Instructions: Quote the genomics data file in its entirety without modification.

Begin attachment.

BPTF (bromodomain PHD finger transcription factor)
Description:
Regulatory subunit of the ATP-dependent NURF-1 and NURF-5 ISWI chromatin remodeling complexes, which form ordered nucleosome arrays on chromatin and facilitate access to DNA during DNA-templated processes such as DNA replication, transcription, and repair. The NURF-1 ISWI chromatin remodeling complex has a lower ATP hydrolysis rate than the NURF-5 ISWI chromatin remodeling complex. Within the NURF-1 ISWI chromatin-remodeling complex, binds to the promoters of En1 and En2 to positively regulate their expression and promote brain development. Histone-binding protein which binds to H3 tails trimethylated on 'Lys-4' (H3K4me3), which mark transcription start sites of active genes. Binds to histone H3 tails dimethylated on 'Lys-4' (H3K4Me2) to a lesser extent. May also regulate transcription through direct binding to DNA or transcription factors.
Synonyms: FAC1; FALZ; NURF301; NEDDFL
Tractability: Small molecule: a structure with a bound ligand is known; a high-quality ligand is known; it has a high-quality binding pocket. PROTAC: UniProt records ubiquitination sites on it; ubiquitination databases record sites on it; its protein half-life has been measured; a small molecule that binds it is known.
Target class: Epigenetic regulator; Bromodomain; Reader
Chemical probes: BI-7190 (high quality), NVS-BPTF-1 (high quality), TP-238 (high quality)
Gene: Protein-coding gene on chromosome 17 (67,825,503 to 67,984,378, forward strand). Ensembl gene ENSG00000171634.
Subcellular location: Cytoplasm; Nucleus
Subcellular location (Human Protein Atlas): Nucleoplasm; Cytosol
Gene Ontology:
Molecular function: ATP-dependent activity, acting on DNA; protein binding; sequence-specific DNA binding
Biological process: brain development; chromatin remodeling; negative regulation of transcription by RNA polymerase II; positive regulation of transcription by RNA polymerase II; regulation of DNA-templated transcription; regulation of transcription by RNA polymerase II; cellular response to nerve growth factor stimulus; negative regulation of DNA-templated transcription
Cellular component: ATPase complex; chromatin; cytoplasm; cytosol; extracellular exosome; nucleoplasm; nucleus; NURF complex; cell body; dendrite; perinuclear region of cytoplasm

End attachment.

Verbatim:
BPTF (bromodomain PHD finger transcription factor)
Description:
Regulatory subunit of the ATP-dependent NURF-1 and NURF-5 ISWI chromatin remodeling complexes, which form ordered nucleosome arrays on chromatin and facilitate access to DNA during DNA-templated processes such as DNA replication, transcription, and repair. The NURF-1 ISWI chromatin remodeling complex has a lower ATP hydrolysis rate than the NURF-5 ISWI chromatin remodeling complex. Within the NURF-1 ISWI chromatin-remodeling complex, binds to the promoters of En1 and En2 to positively regulate their expression and promote brain development. Histone-binding protein which binds to H3 tails trimethylated on 'Lys-4' (H3K4me3), which mark transcription start sites of active genes. Binds to histone H3 tails dimethylated on 'Lys-4' (H3K4Me2) to a lesser extent. May also regulate transcription through direct binding to DNA or transcription factors.
Synonyms: FAC1; FALZ; NURF301; NEDDFL
Tractability: Small molecule: a structure with a bound ligand is known; a high-quality ligand is known; it has a high-quality binding pocket. PROTAC: UniProt records ubiquitination sites on it; ubiquitination databases record sites on it; its protein half-life has been measured; a small molecule that binds it is known.
Target class: Epigenetic regulator; Bromodomain; Reader
Chemical probes: BI-7190 (high quality), NVS-BPTF-1 (high quality), TP-238 (high quality)
Gene: Protein-coding gene on chromosome 17 (67,825,503 to 67,984,378, forward strand). Ensembl gene ENSG00000171634.
Subcellular location: Cytoplasm; Nucleus
Subcellular location (Human Protein Atlas): Nucleoplasm; Cytosol
Gene Ontology:
Molecular function: ATP-dependent activity, acting on DNA; protein binding; sequence-specific DNA binding
Biological process: brain development; chromatin remodeling; negative regulation of transcription by RNA polymerase II; positive regulation of transcription by RNA polymerase II; regulation of DNA-templated transcription; regulation of transcription by RNA polymerase II; cellular response to nerve growth factor stimulus; negative regulation of DNA-templated transcription
Cellular component: ATPase complex; chromatin; cytoplasm; cytosol; extracellular exosome; nucleoplasm; nucleus; NURF complex; cell body; dendrite; perinuclear region of cytoplasm